Data Visualization Essentials for Data Analysis and Machine Learning
Data analysis and machine learning visualization techniques are effective tools to achieve your data science initiatives. With data analysis, it’s possible to show patterns and relationships for historical events within huge sets of data in a visually compelling way. Machine learning, on the other hand, is usually associated with analyzing data in the present and predicting future events, based on input variables received. Here are a few essentials about these two concepts and what to consider when presenting your data to a target audience.
In order to make historical data relevant and make sense of it, it’s almost imperative to visualize it. So the question should never be whether if the data needs to be presented graphically or not, but instead, what visualization options suit the persona viewing the material. Sometimes a huge lump of numbers isn’t everybody’s cup of tea.
There are many ways to visualize data: tables, charts, graphs, maps, infographics, etc. Over the years companies spent lots of money on business intelligence solutions, precisely for this purpose. Sometimes it requires some experimentation in order to figure out which format suits your purpose best. However, once you have come up with a viable option, it’s best to go through the following steps:
- Analyze what you see and cater to your personas. Once you have chosen a basic format to represent your data, you will want to learn from it to be able to present it to your target audience. Do these visualizations make sense for the target audience? What alternatives can I offer so that power users can drill down to answer their own questions? It’s important to consider as many scenarios as possible to be sure the visualization is not only good looking, but meaningful to the people it’s intended for.
- Highlight unexpected results. With the information you gathered in the previous step, you might need to tweak a few things here and there. You might want to inspect certain data elements or findings in detail in another visualization or highlight them in the current one. This may kick off other data analysis initiatives.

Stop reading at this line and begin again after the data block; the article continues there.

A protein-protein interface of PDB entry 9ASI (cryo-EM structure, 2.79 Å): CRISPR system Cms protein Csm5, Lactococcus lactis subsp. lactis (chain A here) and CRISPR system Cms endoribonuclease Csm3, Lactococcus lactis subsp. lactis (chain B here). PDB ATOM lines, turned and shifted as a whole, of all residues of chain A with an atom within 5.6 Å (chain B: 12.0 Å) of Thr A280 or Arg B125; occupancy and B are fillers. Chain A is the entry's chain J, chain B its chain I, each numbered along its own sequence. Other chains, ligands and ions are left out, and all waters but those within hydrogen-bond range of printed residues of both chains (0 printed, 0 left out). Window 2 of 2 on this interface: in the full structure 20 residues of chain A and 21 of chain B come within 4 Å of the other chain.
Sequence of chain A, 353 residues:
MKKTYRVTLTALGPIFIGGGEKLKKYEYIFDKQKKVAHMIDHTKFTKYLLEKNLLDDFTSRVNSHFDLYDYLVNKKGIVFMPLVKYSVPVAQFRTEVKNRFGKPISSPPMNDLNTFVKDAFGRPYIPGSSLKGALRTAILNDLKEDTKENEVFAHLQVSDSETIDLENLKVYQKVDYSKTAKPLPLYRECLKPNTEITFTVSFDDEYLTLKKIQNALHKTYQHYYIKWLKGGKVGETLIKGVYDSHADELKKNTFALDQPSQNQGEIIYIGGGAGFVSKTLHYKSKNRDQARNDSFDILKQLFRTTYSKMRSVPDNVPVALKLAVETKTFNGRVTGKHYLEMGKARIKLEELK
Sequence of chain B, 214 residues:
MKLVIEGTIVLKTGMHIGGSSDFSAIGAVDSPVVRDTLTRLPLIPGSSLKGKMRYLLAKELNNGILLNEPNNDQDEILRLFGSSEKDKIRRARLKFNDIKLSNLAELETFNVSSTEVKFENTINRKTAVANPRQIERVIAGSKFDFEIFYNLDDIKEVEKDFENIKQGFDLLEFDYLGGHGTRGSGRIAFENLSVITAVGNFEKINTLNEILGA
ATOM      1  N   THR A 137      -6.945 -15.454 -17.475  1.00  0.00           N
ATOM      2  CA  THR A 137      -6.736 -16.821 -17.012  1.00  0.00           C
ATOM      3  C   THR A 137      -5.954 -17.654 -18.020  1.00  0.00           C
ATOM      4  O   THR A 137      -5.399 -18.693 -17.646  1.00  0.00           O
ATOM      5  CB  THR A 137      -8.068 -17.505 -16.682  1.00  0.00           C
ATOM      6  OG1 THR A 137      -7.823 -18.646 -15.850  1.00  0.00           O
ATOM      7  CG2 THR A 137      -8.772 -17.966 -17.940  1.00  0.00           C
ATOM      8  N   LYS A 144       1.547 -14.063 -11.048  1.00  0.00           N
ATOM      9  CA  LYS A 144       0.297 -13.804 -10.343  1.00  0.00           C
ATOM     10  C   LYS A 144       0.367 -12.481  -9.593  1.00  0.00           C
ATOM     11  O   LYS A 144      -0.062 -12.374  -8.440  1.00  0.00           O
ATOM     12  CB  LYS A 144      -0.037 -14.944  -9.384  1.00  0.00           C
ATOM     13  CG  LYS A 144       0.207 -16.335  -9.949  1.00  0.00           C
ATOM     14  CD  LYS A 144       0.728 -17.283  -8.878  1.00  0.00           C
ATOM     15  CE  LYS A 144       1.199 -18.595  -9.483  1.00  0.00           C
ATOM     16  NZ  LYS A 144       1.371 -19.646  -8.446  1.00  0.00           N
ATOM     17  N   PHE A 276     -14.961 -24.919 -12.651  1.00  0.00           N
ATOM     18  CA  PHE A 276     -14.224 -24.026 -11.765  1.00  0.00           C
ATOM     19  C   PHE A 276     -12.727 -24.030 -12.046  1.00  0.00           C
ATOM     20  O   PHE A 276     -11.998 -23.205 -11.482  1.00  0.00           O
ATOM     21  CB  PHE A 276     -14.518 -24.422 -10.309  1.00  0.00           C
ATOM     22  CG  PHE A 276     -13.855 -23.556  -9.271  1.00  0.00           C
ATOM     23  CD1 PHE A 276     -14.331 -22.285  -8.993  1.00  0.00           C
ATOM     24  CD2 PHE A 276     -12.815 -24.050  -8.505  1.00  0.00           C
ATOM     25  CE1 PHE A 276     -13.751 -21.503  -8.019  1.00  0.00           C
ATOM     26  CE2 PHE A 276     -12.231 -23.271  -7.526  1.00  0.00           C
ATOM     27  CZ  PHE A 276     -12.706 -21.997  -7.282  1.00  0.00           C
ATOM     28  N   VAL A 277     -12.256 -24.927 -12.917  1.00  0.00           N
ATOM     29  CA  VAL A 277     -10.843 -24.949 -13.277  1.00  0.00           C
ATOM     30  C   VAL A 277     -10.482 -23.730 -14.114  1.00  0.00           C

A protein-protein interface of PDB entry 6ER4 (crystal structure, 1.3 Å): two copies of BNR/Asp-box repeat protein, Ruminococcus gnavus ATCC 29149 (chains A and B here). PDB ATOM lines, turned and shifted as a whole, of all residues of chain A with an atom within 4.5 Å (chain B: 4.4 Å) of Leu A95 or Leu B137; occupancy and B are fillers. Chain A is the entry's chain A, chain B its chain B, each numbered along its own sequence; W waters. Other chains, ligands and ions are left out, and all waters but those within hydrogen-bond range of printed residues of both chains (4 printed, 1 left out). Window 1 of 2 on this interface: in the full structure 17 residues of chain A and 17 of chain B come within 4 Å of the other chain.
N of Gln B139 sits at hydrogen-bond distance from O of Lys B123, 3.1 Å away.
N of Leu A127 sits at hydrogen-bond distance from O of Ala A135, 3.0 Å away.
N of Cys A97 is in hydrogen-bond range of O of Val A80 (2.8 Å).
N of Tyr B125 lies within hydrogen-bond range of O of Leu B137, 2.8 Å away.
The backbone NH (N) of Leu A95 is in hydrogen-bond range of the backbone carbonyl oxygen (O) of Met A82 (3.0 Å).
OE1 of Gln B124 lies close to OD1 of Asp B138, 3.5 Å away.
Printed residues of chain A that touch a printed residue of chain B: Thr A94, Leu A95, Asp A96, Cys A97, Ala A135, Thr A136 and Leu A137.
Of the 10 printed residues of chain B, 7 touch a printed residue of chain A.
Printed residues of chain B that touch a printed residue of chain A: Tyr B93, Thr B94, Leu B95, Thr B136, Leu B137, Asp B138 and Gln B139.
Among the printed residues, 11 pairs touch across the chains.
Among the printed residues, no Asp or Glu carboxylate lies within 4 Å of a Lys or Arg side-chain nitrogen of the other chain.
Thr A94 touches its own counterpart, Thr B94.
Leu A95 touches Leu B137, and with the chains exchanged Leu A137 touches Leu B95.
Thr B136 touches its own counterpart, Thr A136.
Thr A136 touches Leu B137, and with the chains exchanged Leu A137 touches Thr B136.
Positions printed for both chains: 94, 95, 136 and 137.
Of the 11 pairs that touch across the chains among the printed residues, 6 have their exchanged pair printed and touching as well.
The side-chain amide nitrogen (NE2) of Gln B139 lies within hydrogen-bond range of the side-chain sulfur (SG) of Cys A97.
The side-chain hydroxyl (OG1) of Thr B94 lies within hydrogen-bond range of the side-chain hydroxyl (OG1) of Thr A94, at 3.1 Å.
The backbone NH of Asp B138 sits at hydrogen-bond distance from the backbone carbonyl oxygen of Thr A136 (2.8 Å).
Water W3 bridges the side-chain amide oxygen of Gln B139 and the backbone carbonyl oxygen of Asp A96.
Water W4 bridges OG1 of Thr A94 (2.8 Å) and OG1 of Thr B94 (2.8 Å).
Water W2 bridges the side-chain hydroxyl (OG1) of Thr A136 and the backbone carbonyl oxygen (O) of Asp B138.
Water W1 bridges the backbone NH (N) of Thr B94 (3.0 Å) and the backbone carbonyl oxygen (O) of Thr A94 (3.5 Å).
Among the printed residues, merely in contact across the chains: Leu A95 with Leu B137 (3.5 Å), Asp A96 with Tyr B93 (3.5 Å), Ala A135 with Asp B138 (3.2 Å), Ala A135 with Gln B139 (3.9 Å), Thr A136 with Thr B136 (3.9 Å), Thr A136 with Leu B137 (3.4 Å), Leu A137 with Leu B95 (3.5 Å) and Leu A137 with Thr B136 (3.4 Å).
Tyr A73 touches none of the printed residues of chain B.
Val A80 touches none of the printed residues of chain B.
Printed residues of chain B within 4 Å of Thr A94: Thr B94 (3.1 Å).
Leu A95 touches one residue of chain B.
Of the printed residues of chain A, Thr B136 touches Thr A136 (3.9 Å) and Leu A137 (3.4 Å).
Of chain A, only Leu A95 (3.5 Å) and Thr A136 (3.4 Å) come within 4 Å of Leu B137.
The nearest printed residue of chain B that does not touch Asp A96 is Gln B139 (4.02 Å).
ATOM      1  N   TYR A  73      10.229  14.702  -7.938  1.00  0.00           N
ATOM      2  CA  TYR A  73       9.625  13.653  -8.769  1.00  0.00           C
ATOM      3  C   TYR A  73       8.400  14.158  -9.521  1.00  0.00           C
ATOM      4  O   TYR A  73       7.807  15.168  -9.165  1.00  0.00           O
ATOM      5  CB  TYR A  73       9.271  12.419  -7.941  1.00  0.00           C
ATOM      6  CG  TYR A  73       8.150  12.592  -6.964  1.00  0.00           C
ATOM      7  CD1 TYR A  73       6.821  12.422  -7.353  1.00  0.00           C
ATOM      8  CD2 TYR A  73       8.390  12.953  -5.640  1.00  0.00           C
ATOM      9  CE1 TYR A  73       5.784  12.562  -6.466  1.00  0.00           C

Through these two basic steps you can figure out if your visualization works and if the data is actually telling the right story. Remember that people understand data better through images and stories than by reading numbers in rows or columns. By visualizing data, you are able ask and answer important questions in a more effective way.
It goes without saying that big data is useful for machine learning. In many cases, large numbers of input variables are needed for machine learning to be effective. (You need to be careful, however, just throwing more input variables at the problem is sometimes counter productive).
But how does the machine learning model building process work? Basically there are two machine learning types: supervised and unsupervised learning. Supervised machine learning is when a model attempts to determine a specific outcome, such as whether an email is ‘spam’ or ‘ham’. In order to determine whether an email is ‘spam or ‘ham’ a data scientist should offer input variables and training data until the machine learning model offers satisfactory results.
Unsupervised machine learning, on the other hand, has no right or wrong answer. For example, segmenting a particular retail market into clusters may offer information about which persona should belong in which cluster. Data scientists intervene by experimenting with iterations such as ‘let’s segment the market with three clusters instead of two clusters’.
Once you’ve found an ideal machine learning model to use, you can deploy said model to obtain specific outcomes. But many users will want to understand how you determined an optimal model in the first place. Under these scenarios, web notebooks come in handy since you can mix mark down text, code and graphs to explain the methodology used during model training. Nevertheless, once the model is deployed, users may want to see results in real time in order to find patterns. Just as with data analysis, determining how to present your information is based in large part on the target audience. And remember, tell a story!
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